Time is a valuable commodity, and there is an incredible number of things that demand your time before guitar practice. I see players every day dedicated enough to actually set aside time to play, yet their time is essentially wasted, because they don't know how to practice. Practice in itself takes practice, and one must be able to master this aspect before moving on.
Don't Cram -- Pace your Learning
One of the biggest mistakes I see is folks believing they can practice once a week for four or five hours. This is not an effective habit. It's more useful to practice thirty minutes a day, five times a week than to load it all on one day. The reason is that nothing gets reinforced. Think of a time when you've crammed overnight for an exam in school. A week later, did any of that material actually stick? Compare that to a moment in which you paced your studying to an hour or less a day. How much more of the material was retained? The same is true for playing an instrument.
Practice Only What is Relevant
I've talked to teachers who feel that you should set aside equal time to all various techniques, to achieve full mastery of the guitar. I genuinely believe that you should never devote too much of your effort to learning what you will never play. For example, if you are playing in a delta blues band, devoting a significant amount of time to sweep picking or fretboard tapping is not going to be nearly as effective as practicing pentatonic scales or rhythm exercises.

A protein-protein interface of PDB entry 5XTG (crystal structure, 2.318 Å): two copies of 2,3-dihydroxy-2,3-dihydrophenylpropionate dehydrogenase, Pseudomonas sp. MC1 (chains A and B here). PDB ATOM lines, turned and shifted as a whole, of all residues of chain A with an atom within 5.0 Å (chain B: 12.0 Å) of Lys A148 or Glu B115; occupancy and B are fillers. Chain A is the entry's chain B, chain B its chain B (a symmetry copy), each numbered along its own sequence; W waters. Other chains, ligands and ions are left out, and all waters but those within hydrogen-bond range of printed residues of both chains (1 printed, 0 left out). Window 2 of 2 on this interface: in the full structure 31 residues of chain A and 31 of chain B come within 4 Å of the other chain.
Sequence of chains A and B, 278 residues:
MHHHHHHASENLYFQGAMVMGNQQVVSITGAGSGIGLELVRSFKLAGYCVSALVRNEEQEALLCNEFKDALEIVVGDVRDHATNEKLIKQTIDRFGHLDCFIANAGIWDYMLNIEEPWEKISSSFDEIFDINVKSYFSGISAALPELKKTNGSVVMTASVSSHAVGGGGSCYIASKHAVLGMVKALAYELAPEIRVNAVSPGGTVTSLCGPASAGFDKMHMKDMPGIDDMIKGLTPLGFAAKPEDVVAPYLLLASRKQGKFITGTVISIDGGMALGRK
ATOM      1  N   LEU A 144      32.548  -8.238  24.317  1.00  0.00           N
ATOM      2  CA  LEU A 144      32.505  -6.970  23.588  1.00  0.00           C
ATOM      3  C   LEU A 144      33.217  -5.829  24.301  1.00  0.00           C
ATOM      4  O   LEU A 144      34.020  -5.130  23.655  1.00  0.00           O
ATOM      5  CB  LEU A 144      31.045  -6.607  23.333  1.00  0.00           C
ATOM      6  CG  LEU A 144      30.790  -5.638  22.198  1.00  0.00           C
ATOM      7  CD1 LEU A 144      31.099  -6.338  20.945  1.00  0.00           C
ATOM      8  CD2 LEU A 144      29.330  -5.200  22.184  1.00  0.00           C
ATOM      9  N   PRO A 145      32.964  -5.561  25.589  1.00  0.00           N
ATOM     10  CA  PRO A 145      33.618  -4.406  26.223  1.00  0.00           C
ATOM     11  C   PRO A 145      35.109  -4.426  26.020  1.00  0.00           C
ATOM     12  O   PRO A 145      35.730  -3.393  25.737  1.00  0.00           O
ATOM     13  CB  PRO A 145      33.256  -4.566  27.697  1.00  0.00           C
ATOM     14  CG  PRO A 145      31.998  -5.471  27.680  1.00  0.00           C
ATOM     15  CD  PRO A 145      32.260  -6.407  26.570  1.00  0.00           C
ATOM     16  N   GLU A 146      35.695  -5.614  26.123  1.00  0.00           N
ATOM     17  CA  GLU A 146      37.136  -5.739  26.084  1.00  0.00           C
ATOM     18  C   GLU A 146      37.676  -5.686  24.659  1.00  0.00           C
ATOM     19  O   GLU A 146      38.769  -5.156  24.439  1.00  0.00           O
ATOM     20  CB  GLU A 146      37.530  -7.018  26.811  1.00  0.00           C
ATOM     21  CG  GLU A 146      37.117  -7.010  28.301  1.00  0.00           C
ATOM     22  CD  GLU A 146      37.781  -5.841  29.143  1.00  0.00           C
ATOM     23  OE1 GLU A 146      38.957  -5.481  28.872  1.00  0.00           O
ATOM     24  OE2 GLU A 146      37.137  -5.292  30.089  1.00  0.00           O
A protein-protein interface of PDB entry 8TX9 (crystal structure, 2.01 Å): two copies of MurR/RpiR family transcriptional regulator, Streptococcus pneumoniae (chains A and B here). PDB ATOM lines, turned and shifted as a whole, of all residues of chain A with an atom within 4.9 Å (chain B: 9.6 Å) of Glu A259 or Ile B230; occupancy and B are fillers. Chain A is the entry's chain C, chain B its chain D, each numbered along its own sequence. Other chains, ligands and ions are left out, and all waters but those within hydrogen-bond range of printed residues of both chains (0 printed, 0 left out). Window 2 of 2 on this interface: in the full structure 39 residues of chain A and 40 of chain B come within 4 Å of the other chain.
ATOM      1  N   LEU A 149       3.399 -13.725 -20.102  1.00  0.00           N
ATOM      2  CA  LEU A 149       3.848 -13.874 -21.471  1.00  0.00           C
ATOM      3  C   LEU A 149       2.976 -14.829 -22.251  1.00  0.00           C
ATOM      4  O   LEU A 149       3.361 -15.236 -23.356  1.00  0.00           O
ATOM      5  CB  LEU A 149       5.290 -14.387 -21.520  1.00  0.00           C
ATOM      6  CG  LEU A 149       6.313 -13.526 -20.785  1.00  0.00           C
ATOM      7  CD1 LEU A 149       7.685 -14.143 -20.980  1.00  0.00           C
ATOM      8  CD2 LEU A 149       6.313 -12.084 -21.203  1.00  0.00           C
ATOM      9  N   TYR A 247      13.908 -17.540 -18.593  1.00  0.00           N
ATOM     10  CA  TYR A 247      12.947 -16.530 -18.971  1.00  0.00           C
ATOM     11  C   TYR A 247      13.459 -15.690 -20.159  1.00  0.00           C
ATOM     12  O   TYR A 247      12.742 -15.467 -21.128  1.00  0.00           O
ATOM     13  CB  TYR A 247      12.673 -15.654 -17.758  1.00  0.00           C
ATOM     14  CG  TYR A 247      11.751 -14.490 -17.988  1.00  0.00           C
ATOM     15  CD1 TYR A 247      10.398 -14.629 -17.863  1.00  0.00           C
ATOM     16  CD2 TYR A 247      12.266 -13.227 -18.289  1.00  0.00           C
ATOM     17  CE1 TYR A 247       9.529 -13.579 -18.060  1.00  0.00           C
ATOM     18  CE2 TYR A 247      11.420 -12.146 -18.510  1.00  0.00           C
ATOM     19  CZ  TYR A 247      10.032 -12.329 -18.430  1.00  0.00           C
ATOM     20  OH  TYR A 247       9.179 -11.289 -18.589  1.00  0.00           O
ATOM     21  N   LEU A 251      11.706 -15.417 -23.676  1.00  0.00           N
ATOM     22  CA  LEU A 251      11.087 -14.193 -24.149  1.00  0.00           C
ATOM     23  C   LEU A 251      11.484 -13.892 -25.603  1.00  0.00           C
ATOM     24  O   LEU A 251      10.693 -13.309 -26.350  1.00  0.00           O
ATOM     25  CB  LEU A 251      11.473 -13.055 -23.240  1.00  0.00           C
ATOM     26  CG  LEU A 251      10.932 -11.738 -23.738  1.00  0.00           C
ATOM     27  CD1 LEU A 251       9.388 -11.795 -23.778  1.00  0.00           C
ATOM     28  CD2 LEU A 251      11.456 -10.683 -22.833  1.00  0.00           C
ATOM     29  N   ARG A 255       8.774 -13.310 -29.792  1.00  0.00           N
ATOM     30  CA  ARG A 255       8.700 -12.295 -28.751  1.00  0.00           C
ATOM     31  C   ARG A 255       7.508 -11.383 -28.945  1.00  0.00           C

While it's true that you should play what you like, don't spend too much of your time playing things that you've already mastered, or if time is a constraint, things that don't have any relevance to your current goals or practice needs.
Use a Metronome!
Don't let yourself practice without a metronome. You absolutely must be able to play at a consistent rhythm, or everything you play will sound like garbage. Trust me, you may think you have solid rhythm, and that you don't need a metronome, but start using a metronome and you'll see how wrong you are. You'd only be fooling yourself!
An Example Schedule
I'm assuming you have decided to dedicate one hour to your practice time, but you may expand or compress the schedule if you have more or less time. Also, if the things I've suggested aren't relevant to your playing needs, then don't hesitate to change it! Also, to avoid burn-out or becoming bored, you could come up with ways to switch up your guitar tone. Finding little tricks like tweaking the sound of your guitar can add a little more excitement to your practice routine.
Warm Up - Five Minutes
Touch each finger to your thumb firmly, on both hands, about five times. Then alternate making loose fists and opening your hands out wide. Do ten reps of this.
Stretch out both arms, make a loose fist, and roll your hands around your wrists for about ten seconds. Stop if there's any discomfort.
Stretch out both arms again, this time with your palms up, and slowly stretch each finger out parallel to the ground.
Repeat if necessary.
Scale of the Week - Five Minutes